Former UK int’l aid minister Sharma named BEIS head, COP26 president in shock reshuffle

Published 14:08 on February 13, 2020  /  Last updated at 23:36 on February 13, 2020  /  Bavardage, Climate Talks, EMEA, International, Kyoto Mechanisms, Nature-based, Paris Article 6, Voluntary

Former international development minister Alok Sharma has been named UK climate and energy minister and will preside over this year’s UN climate talks, Downing Street announced Thursday as part of a wide-ranging cabinet reshuffle that featured a number of surprises.

Former international development minister Alok Sharma has been named UK climate and energy minister and will preside over this year’s UN climate talks, Downing Street announced Thursday as part of a wide-ranging cabinet reshuffle that featured a number of surprises.

Sharma, who before serving as Secretary of State for International Development since last July held a series of junior ministerial posts, was appointed by Prime Minister Boris Johnson as Secretary of State for Britain’s Business, Energy and Industrial Strategy (BEIS) ministry, as well as Minister for the COP26 summit to be held in Glasgow in November.

Sharma takes over for Claire O’Neill, who was sacked last month as COP26 President, with the government saying it wanted this role to be held by a minister rather than an unelected official.

O’Neill stood down as minister and MP last year and opted not to run in December’s election in order to oversee the high-profile summit.

Sharma’s appointment also quashes a number of rumours that had been circulating regarding who would be offered the COP26 president role, which included cabinet boss Michael Gove, BEIS minister of state Kwasi Kwarteng, and even Prince Charles.

Former PM David Cameron and ex-Foreign Secretary William Hague were also reportedly approached but both turned it down.

A member of parliament for Reading West since 2010, Sharma was born in India but raised in the UK. Before entering politics, he worked as an accountant and a corporate finance advisor for various consultancies and financials.

In a speech last month at a UK-Africa investment summit, he warned of the “undeniable implications” of climate change and that the burden it will bring “will not be shared equally or fairly across the world”.

In his previous role, Sharma called for action to increase the World Bank’s financial support to tackle the climate emergency, including helping the most vulnerable regions to become more resilient and preparing for natural disasters

Like O’Neill, Sharma supported the UK remaining within the EU prior to the 2016 Brexit referendum, making him somewhat of an outlier in Johnson’s cabinet of mostly Brexiteers.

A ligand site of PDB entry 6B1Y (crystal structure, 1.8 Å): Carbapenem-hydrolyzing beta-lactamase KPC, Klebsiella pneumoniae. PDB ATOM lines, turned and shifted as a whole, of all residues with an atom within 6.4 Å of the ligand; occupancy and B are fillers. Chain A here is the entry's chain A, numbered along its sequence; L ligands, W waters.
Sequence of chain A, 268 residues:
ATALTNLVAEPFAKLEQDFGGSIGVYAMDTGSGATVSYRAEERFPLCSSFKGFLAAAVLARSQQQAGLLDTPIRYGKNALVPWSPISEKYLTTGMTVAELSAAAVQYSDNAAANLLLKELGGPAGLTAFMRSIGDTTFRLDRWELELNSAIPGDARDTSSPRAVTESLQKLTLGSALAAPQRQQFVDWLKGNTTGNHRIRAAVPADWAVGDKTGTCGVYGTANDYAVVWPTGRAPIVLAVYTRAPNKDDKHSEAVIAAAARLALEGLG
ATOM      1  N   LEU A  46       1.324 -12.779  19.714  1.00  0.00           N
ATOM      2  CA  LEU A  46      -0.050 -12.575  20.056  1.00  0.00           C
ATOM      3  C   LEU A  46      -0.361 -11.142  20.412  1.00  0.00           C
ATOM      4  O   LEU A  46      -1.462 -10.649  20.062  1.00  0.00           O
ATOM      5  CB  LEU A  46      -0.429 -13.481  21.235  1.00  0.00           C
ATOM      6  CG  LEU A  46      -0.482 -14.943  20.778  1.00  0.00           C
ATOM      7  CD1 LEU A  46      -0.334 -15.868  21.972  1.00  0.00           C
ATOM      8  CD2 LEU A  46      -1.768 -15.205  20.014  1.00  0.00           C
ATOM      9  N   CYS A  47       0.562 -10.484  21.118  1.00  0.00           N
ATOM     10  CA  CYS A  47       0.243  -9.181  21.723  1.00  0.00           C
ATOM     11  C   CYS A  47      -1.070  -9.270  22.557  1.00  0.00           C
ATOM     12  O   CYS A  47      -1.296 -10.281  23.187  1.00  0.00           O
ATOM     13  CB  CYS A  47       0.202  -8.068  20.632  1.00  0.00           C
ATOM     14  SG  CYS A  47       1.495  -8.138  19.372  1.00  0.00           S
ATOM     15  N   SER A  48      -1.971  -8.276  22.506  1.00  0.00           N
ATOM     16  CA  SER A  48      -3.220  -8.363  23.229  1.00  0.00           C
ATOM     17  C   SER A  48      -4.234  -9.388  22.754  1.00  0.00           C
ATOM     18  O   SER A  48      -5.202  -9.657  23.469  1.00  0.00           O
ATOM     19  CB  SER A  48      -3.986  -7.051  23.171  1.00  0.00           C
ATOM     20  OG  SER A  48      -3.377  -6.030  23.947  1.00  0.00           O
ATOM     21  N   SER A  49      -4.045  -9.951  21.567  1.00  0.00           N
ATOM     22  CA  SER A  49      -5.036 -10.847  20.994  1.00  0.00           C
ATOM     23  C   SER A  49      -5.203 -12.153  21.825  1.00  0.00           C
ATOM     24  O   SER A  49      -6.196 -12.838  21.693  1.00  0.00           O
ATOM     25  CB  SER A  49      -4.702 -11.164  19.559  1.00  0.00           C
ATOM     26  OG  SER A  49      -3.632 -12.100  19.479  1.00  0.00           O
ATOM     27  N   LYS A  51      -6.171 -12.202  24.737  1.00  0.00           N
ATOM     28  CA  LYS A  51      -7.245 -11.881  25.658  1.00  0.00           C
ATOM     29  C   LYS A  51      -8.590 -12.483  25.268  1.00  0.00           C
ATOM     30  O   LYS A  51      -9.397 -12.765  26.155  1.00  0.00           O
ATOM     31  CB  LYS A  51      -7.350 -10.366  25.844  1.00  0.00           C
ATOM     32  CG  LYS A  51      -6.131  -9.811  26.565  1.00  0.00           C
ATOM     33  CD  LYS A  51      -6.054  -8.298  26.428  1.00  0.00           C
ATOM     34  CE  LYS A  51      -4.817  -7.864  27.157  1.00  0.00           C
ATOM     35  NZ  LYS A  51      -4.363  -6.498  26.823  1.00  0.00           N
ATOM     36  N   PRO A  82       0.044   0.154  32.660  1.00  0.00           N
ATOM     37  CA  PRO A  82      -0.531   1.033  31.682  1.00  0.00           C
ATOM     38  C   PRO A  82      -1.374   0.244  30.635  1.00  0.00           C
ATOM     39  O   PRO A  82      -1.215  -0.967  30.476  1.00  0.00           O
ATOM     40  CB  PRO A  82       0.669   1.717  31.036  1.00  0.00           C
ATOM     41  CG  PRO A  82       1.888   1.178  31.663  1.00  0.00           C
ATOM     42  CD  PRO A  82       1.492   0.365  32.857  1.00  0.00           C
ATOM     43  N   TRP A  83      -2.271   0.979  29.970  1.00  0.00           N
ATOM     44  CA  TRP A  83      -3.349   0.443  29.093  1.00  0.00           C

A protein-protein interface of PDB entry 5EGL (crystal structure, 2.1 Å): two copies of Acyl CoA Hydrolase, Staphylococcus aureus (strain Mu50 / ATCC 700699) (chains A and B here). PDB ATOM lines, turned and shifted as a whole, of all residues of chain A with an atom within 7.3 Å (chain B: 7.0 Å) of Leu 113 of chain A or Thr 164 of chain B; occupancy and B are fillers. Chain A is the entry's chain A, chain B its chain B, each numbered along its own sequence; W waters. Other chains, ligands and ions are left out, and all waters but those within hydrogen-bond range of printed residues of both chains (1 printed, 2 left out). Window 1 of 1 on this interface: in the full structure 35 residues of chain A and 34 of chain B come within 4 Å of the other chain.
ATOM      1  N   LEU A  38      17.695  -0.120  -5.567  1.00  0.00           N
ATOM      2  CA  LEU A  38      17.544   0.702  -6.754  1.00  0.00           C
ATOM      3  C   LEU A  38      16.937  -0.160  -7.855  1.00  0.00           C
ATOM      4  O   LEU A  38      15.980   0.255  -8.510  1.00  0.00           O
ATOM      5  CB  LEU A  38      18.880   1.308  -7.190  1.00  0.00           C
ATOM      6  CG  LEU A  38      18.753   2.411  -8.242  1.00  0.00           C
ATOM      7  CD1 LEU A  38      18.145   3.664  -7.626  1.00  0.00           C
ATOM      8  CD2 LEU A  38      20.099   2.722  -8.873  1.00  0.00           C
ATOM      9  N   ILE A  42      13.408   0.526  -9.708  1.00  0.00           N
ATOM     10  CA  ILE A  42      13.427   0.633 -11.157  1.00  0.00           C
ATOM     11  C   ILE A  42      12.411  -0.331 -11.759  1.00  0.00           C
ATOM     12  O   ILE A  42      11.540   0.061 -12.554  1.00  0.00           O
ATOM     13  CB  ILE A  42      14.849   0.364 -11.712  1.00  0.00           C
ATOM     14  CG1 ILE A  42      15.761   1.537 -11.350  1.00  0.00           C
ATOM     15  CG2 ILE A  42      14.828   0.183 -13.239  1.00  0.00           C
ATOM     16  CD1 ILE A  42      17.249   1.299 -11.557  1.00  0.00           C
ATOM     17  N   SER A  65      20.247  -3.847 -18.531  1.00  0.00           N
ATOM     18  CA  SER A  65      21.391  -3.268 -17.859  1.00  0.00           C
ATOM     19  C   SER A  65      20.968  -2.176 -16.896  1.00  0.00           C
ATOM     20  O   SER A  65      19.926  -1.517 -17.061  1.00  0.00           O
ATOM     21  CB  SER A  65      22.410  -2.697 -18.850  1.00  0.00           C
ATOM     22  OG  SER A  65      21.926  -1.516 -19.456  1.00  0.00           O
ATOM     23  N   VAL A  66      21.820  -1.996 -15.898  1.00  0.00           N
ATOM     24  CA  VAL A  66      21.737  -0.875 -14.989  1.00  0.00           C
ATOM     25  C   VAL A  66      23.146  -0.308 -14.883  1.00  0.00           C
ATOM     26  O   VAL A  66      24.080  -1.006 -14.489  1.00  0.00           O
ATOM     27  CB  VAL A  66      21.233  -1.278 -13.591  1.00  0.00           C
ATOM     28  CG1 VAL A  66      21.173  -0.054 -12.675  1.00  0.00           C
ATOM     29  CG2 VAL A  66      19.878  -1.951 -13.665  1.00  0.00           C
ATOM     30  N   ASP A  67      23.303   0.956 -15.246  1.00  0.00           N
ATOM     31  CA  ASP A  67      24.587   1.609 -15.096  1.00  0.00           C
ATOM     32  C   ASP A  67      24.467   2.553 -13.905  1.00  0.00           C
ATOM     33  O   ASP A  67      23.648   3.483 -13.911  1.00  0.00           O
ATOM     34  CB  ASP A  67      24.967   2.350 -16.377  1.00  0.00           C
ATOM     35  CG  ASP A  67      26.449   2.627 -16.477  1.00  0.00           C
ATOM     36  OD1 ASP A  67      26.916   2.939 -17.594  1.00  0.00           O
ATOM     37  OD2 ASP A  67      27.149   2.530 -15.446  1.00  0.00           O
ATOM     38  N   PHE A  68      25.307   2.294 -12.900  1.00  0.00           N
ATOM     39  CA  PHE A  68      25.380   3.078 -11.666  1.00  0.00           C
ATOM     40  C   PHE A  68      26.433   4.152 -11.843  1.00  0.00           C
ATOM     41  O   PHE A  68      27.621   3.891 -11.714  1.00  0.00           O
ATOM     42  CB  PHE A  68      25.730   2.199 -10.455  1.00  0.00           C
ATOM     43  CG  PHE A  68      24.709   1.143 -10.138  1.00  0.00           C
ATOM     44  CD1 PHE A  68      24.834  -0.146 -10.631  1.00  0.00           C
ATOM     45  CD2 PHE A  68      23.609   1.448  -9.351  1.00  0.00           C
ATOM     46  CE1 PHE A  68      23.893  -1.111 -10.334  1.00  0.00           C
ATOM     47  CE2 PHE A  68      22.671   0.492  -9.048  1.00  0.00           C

Johnson’s cabinet reshuffle also saw UK environment minister Theresa Villiers and Sharma’s BEIS boss predecessor Andrea Leadsom both sacked, while in a surprise turn of events Treasury Secretary Rishi Sunak was appointed Chancellor of the Exchequer, replacing Sajid Javid, who abruptly quit after the PM asked him to dismiss all of his advisors.

Farming minister George Eustice was promoted to replace Villiers as head of the Department for Environment, Food and Rural Affairs (DEFRA), while Kwarteng held onto his post.


Separately, Scottish Lord Ian Duncan, serving as both a junior BEIS climate minister and a Northern Ireland minister, resigned during the reshuffle.

The lawmaker in the appointed upper house of the UK parliament, Duncan had been helping coordinate COP26 with O’Neill and has twice been a keynote speaker at the Carbon Forward carbon market conference in London.

In an earlier role as a member of the EU Parliament, Duncan was the lead lawmaker steering post-2020 EU ETS reforms up until leaving the assembly in 2017 in an ultimately failed bid to become a UK MP.

A native Scot, Duncan said last October that Glasgow was an appropriate place to host the climate conference because it was “25 miles from the crucible of industrial revolution itself”.


The new COP26 president has a challenging task ahead amid claims of spiralling costs and chaotic preparations in Glasgow, which have reportedly led to the British government holding talks with an alternative venue – London’s ExCeL Centre – to be a possible fallback option.

There have also been suggestions that the UK would prioritise negotiating new post-Brexit trade deals over its handling of COP26, but the government rejected this premise.

Kwarteng on Wednesday outlined Britain’s key priorities for COP26 as showcasing clean technology investment, preserving nature, and improving climate resilience, and he called on all countries to strengthen their emission targets.

He also confirmed that a successful summit was the UK government’s “absolute number one priority”, and that it was committed to holding the event in Glasgow.

The crucial two-week COP26 talks are seen by many as the last chance for countries to agree the rulebook for the Paris Agreement’s market-based Article 6 before the pact enters into force next year.

As such, some observers had called for a more senior and experienced “heavy-hitter” to replace O’Neill after allegations of under-performance, unsuitability, and a lack of diplomacy, though following Sharma’s appointment doubts were already emerging that a “businessman” may not be the right choice.

However, others noted that there was no more time to waste, with the start of the talks now less than nine months away.

“It would have been a big task had Alok Sharma been in post from the beginning, rather than coming in late in the process,” said Christian Aid’s Global Climate Lead Kat Kramer.

“It’s now vital they work very closely with the backing of the prime minister to both get other countries to commit to new pledges to tackle the climate crisis but also put the UK’s own house in order and enact policies to accelerate UK decarbonisation. As Secretary of State of BEIS, Sharma will be well placed to oversee this.”

By Mike Szabo –